The sentencing of Wikileaks founder Julian Assange to a disproportionate jail term of 50 weeks for breaking bail also marred the UK’s press freedom record in 2019, as did the Home Office’s decision to green light the US extradition request. Assange remained in custody at the high security Belmarsh Prison despite widespread international concern for his health and safety, including by the UN Special Rapporteur on Torture.

“With coronavirus and other converging crises presenting unprecedented threats to press freedom globally, it is more important than ever for democratic states to lead by example. The UK should be performing better on the World Press Freedom Index, and must address these domestic concerns as a matter of priority. Concrete steps should be taken to ensure the safety of journalists in the wake of Lyra McKee’s murder, and Julian Assange should be released – and certainly not extradited to the US”, said RSF UK Bureau Director Rebecca Vincent.

RSF also noted concern over problematic provisions of counter-terrorism and crime legislation adopted in 2019, as well as the pursuit by the London Metropolitan Police of the publication of leaked information from diplomatic cables as a criminal matter.

The Index ranks 180 countries and regions according to the level of freedom available to journalists. It is a snapshot of the media freedom situation based on an evaluation of pluralism, independence of the media, quality of legislative framework and safety of journalists in each country and region. It does not rank public policies even if governments obviously have a major impact on their country’s ranking. Nor is it an indicator of the quality of journalism in each country or region.

II round of EU-UK talks

Second round of negotiations on future EU/UK relations starts tomorrow. Michel Barnier and David Frost leading large delegations. Looking forward to progress across the board , in spite of COVID-19 -related logistical constraints #NewBeginnings” tweeted EU Ambassador to UK Joao Vale De Almeida.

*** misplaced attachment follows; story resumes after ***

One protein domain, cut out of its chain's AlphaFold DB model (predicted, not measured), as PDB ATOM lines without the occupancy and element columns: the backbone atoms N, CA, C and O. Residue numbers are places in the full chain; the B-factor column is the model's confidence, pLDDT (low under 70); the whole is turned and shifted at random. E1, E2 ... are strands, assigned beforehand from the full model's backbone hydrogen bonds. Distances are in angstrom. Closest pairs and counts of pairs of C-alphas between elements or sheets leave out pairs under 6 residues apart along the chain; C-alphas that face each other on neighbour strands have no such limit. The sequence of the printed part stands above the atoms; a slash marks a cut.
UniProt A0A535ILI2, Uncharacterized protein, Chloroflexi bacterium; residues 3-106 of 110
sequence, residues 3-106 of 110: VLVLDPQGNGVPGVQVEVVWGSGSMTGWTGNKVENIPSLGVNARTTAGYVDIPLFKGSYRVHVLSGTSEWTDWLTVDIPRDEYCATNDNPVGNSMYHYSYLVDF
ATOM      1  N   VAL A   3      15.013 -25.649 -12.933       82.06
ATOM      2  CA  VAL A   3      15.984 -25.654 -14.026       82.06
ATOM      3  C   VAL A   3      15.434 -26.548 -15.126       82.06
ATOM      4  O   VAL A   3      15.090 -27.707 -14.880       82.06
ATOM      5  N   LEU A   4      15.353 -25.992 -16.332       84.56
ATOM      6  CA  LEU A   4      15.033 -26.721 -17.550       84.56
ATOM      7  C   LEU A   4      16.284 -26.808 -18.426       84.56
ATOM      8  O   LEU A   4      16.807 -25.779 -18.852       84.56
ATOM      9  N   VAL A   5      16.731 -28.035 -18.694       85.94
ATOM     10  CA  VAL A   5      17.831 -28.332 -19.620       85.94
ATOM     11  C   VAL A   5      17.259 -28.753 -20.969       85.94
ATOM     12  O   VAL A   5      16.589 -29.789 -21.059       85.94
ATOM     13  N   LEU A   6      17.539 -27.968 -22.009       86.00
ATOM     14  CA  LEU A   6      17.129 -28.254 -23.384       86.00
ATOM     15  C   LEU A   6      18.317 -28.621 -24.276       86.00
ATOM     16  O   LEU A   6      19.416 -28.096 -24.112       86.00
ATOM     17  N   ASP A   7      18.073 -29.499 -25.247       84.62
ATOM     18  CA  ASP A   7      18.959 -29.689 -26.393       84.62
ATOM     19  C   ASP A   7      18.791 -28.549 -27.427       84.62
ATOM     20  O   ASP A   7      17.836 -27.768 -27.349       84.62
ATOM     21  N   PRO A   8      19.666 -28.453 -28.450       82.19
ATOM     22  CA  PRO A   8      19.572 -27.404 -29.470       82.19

We need real, tangible progress in the negotiations by June. We must advance across all areas” the EU top negotiator Michel Barnier wrote on his Twitter microblog,

Extending would simply prolong negotiations, create even more uncertainty, leave us liable to pay more to the EU in future, and keep us bound by evolving EU laws at a time when we need to control our own affairs. In short, it is not in the UK’s interest to extend” wrote David Frost on his Twitter.

Both top negotiators had suffered COVID-19. The UK envoy David Frost has followed his counterpart Michel Barnier into self-isolation after being touched by mild symptoms of coronavirus. However this personal situation will not change the general Brexit frame or transition, because the process has to be fulfilled by the 31 of December, which is enshrined in the British law,

COVID19: Raab UK PM «par interim»

British Prime Minister Boris Johnson has been transferred to intensive care unit in hospital after his coronavirus symptoms “worsened”, Downing Street announced.
A spokesman said this decision has been made upon on the advice of his medical team and Boris Johnson is receiving “excellent care”.

Mr Johnson has asked Foreign Secretary Dominic Raab to deputise “where necessary”, the spokesman added. There is no futher information availble if this decision of Prime Minister was formalised.

The Boris Johnson, 55, was admitted to hospital in London with “persistent symptoms” of coronavrius on Sunday evening.

A No 10 statement read: “The prime minister has been under the care of doctors at St Thomas’ Hospital, in London, after being admitted with persistent symptoms of coronavirus.
Over the course of [Monday] afternoon, the condition of the prime minister has worsened and, on the advice of his medical team, he has been moved to the intensive care unit at the hospital.”
It continued: “The PM is receiving excellent care, and thanks all NHS staff for their hard work and dedication.”

Michel Barnier, the EU top Brexit negotiator, who was also diagnosed as COVID-19 positive, was among those who reacted upon the news of Boris Johnson transfer to intensive care, wishing him “speedy recovery”.

COVID19: China disinformation caused deaths

As the country of origin, China initially allowed disinformation to spread as quickly as the virus. Rather than helping other countries prepare a swift and strong response, it is increasingly apparent that they manipulated vital information about the virus in order to protect the regime’s image“, commented the Chair of the Foreign Affairs Committee of the British Parliament, Tom Tugendhat MP. The Committee has published a Report on Viral Immunity – The FCO’s role in building a coalition against COVID-19.

At present over a million of established cases of coronavirus worldwide are reported by medical instances (1,289820) and more than 70 thousands related deaths (70,624). However the experts warn that the statistics available is not exact, because not all dead received conronovirus port-mortem examinations, subsequently the real numbers could be substantionally higher.